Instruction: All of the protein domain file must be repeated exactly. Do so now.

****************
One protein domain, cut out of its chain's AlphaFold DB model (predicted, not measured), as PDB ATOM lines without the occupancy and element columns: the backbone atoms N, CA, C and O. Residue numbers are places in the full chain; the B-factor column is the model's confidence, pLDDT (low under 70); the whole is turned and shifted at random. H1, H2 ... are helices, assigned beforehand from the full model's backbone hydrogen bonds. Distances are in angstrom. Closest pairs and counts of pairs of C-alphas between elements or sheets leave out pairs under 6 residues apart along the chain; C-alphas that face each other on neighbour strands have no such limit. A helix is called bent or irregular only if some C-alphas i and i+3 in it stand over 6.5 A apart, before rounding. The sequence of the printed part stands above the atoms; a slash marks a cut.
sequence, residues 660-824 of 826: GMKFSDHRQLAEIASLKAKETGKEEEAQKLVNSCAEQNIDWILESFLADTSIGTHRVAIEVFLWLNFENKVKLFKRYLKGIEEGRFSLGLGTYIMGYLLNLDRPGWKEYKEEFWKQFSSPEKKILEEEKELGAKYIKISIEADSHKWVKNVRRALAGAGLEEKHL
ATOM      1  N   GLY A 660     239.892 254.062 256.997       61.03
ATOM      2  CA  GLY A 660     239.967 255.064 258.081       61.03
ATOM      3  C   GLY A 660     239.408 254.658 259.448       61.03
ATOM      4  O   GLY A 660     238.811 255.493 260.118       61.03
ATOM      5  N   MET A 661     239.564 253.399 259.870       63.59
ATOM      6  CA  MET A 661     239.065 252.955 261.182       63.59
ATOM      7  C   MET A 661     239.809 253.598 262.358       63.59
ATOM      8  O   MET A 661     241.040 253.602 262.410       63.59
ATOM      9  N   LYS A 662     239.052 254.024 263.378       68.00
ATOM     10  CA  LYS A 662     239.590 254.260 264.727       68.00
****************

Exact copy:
One protein domain, cut out of its chain's AlphaFold DB model (predicted, not measured), as PDB ATOM lines without the occupancy and element columns: the backbone atoms N, CA, C and O. Residue numbers are places in the full chain; the B-factor column is the model's confidence, pLDDT (low under 70); the whole is turned and shifted at random. H1, H2 ... are helices, assigned beforehand from the full model's backbone hydrogen bonds. Distances are in angstrom. Closest pairs and counts of pairs of C-alphas between elements or sheets leave out pairs under 6 residues apart along the chain; C-alphas that face each other on neighbour strands have no such limit. A helix is called bent or irregular only if some C-alphas i and i+3 in it stand over 6.5 A apart, before rounding. The sequence of the printed part stands above the atoms; a slash marks a cut.
sequence, residues 660-824 of 826: GMKFSDHRQLAEIASLKAKETGKEEEAQKLVNSCAEQNIDWILESFLADTSIGTHRVAIEVFLWLNFENKVKLFKRYLKGIEEGRFSLGLGTYIMGYLLNLDRPGWKEYKEEFWKQFSSPEKKILEEEKELGAKYIKISIEADSHKWVKNVRRALAGAGLEEKHL
ATOM      1  N   GLY A 660     239.892 254.062 256.997       61.03
ATOM      2  CA  GLY A 660     239.967 255.064 258.081       61.03
ATOM      3  C   GLY A 660     239.408 254.658 259.448       61.03
ATOM      4  O   GLY A 660     238.811 255.493 260.118       61.03
ATOM      5  N   MET A 661     239.564 253.399 259.870       63.59
ATOM      6  CA  MET A 661     239.065 252.955 261.182       63.59
ATOM      7  C   MET A 661     239.809 253.598 262.358       63.59
ATOM      8  O   MET A 661     241.040 253.602 262.410       63.59
ATOM      9  N   LYS A 662     239.052 254.024 263.378       68.00
ATOM     10  CA  LYS A 662     239.590 254.260 264.727       68.00